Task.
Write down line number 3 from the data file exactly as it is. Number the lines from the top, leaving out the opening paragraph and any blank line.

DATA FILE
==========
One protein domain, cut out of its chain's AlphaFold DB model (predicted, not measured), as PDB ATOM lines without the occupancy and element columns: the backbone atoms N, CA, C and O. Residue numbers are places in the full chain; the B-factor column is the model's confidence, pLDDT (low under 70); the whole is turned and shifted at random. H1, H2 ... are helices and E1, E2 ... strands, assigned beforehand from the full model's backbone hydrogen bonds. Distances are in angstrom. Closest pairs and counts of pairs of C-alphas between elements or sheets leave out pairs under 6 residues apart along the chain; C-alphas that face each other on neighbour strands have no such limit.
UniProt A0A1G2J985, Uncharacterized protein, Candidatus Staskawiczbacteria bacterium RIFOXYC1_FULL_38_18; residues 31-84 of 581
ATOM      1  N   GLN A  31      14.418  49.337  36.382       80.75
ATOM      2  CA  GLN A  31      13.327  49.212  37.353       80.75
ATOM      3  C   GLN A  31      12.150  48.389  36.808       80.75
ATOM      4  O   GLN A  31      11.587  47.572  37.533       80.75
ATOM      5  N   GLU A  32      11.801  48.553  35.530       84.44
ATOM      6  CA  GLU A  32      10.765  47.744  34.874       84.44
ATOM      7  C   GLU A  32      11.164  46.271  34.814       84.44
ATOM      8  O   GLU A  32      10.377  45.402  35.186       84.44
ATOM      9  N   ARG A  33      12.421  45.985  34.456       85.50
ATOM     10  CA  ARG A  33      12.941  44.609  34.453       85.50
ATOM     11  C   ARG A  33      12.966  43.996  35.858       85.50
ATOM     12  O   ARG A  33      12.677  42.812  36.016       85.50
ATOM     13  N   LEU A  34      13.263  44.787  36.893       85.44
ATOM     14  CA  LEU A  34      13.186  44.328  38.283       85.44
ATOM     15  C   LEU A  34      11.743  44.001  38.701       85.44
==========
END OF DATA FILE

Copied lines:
ATOM      2  CA  GLN A  31      13.327  49.212  37.353       80.75